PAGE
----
So, the exterior is stunning, and the interior can be cleaned with a hose. Now you might be wondering if the FJ has the off-road capabilities to back up its hereditary styling and butch ambitions. The short answer is yes. Features not found on most 4x4s today are standard on the FJ, such as a Torsen locking center differential – an absolute essential for any serious off-roader. The rear differential locks at the push of a button, and the FJ’s gas tank, engine, and transfer case are all shielded with skid plates. Ground clearance is excellent – 9.6 inches – even with our tester’s 17-inch wheels.
Like a proper off-roader should, the FJ sports a large-displacement V6 – 4.0L, making 239 horsepower and a whopping 278 pound-feet of torque. Given the FJ’s weight, the motor’s performance and fuel economy aren’t exactly world-beating, but we had no complaints. High-speed stability was very good, and around-town driving dynamics were trouble-free. Our FJ had the 6-speed manual tranny, which was…well, trucklike. We’d recommend the 5-speed auto, which is the off-road enthusiast’s choice anyway.
We tested our FJ in convertible weather, so we felt a little cheated at not being able to fully exploit its billy-goat traits. Our tester looked straight out of Mad Max, dressed in a coat of black paint, with black wheels made from plain steel. We were a bit surprised, given that journalists are usually given the highest dose of bling a manufacturer can spare, but the black-on-black look grew on us after some time. And by that we mean five minutes. If we were spending our own money on an FJ, we’d definitely opt for these wheels and put the cash saved towards other options.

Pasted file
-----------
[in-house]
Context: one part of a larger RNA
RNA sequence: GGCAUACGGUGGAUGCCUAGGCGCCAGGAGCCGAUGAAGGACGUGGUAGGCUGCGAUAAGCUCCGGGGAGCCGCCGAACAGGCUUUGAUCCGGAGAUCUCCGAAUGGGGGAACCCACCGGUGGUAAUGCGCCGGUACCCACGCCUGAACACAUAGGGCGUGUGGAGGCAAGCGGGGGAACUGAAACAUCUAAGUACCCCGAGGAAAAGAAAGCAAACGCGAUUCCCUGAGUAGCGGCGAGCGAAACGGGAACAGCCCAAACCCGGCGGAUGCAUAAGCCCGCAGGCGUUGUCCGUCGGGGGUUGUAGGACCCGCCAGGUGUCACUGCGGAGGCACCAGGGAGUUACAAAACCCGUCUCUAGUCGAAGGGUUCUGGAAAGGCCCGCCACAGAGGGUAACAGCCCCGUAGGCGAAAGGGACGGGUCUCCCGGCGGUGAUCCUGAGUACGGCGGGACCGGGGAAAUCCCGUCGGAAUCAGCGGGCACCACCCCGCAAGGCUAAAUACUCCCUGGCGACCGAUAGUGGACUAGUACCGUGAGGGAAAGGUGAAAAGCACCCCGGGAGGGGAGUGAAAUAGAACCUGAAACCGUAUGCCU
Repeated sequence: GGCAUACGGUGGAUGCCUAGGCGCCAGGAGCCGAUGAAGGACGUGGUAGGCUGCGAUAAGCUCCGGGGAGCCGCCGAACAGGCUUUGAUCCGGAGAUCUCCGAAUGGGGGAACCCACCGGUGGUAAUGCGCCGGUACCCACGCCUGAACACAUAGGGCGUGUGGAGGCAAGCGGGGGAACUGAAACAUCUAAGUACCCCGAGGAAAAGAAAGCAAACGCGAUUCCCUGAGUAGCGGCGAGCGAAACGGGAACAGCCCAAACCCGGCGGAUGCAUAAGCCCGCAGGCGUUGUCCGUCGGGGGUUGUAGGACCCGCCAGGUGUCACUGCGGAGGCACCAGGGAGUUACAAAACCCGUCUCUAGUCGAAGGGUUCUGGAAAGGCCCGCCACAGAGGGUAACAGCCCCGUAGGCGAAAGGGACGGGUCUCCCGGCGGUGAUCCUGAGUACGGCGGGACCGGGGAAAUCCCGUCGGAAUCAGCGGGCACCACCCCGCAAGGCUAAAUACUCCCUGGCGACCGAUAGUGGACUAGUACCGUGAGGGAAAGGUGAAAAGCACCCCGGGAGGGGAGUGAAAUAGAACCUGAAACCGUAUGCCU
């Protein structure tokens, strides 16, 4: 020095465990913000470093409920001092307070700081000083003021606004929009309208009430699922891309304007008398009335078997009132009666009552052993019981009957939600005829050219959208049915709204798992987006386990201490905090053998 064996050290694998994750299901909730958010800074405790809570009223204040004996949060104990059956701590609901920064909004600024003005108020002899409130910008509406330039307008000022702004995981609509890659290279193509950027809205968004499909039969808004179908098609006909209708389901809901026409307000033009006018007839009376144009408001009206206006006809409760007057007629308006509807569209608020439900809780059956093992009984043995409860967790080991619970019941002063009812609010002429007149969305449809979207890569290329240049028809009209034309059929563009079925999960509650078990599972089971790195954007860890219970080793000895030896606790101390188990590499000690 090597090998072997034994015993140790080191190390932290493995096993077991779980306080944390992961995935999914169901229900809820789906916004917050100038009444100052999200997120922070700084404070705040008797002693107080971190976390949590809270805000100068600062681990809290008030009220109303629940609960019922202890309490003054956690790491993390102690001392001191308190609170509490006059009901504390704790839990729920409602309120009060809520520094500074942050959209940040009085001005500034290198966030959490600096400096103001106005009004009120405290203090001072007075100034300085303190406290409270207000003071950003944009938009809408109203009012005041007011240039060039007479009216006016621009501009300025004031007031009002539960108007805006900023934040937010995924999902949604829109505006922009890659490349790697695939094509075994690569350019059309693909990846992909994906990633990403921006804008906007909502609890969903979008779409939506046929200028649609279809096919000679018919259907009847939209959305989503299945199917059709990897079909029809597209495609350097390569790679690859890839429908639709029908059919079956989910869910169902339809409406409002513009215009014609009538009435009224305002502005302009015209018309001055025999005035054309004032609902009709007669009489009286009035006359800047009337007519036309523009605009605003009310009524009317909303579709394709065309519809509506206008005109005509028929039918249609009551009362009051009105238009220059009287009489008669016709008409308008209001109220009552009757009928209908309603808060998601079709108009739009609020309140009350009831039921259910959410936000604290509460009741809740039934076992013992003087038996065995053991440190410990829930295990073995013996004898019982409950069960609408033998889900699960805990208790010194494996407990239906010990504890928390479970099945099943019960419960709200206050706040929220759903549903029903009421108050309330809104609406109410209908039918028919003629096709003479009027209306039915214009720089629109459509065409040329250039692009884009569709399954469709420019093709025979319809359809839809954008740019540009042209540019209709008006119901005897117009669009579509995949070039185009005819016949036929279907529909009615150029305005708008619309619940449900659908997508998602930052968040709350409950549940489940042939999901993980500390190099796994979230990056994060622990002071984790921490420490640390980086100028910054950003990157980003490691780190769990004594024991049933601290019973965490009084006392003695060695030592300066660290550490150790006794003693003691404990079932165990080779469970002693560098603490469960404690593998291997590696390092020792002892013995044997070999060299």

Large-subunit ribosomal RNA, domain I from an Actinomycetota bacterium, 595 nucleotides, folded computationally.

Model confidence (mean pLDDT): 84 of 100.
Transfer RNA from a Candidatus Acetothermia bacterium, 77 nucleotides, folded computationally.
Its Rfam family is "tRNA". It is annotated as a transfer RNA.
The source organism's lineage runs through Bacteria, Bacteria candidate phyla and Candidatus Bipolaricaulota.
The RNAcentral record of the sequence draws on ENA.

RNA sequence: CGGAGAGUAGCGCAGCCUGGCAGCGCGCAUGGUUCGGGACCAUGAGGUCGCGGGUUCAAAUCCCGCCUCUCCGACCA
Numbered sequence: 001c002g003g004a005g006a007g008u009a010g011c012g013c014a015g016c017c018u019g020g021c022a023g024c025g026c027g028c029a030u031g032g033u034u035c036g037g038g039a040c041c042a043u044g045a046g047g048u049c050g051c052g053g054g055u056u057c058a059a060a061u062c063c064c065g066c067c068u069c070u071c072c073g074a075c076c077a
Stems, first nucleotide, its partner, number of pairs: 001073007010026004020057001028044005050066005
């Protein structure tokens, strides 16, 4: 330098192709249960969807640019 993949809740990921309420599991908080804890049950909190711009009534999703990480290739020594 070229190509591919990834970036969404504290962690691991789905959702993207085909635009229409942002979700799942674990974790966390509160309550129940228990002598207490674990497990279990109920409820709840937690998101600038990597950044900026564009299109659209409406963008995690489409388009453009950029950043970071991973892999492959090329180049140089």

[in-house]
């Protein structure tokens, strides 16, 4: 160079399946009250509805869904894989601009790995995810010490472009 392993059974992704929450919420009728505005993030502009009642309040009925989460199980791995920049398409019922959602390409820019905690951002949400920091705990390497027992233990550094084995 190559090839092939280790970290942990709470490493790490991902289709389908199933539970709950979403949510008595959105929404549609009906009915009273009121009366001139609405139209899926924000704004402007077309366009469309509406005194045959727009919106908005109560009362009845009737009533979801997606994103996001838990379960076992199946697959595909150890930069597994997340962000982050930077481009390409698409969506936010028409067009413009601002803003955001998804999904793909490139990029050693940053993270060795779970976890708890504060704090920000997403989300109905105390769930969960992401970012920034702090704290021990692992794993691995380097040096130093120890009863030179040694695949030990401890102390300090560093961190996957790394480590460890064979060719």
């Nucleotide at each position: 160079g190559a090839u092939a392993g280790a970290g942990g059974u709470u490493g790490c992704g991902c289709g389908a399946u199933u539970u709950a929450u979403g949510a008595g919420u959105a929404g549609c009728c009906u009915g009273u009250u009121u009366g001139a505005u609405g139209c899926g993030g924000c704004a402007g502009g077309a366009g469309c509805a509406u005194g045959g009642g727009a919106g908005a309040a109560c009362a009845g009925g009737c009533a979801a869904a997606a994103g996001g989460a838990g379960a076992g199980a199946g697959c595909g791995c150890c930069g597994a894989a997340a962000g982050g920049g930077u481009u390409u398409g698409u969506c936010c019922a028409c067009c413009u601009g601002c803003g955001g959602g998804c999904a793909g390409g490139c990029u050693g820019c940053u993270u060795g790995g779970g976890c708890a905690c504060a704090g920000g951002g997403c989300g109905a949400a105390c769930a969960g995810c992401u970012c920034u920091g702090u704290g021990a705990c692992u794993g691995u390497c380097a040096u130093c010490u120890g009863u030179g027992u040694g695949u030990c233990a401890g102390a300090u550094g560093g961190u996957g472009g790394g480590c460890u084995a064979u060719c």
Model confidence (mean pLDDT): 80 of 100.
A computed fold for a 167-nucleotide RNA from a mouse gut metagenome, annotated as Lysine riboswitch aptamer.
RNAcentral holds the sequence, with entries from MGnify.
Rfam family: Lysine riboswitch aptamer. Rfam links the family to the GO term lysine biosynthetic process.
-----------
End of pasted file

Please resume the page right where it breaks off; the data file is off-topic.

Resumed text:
As with all of its vehicles, Toyota equips the FJ with options packages. We got one with a few different “convenience packages,” one of which included a roof rack, a towing hitch with wire harness, and a cover for the full-size spare that sits in true 4×4 style on the rear gate of the vehicle. It is worth mentioning that this gate swings out rather than upwards, in contrast to most SUVs on the market these days. That is in keeping with the truck’s heritage, but also means you won’t have to struggle to reach for a high-in-the-sky tailgate if you’re not the tallest guy or gal on the block. The rear bumper is the step-up variety, providing excellent access to the roof rack.
Our tester also came with nifty options like a first-aid kit, and rear-door storage. We got a rear parking sonar system as well, which comes in handy when you’ve got a massive spare tire fastened to the rear end of your SUV. The auxiliary input for an iPod was a welcome creature comfort.
The FJ Cruiser is a thoroughly American Toyota, sold exclusively in the North American market after feverish response to the concept car at the 2003 Chicago Auto Show. Technically, it is a compact SUV, but we’ll laugh if anyone really tries to argue that with a straight face. It is large and commanding, and we were asked multiple times if it were some kind of Hummer. It shares its basic architecture with the 4-Runner, so that should give a general idea of its dimensions.
We at Roadfly believe the FJ Cruiser will be a huge success. The competition is stiff, but few in number, as the only vehicles that really stack up against the FJ are Nissan’s Xterra and Jeep’s new Wrangler. They are both highly capable vehicles, but we don’t think Toyota is going to have any problem selling this bad boy. If you’ve ever considered one of those two rugged little SUVs, this newcomer is definitely worth a long, hard look. At an MSRP of $27,919 for our tester, it’s a home run. We’re not sure how Toyota built it without charging an arm and a leg, but we’re glad they did.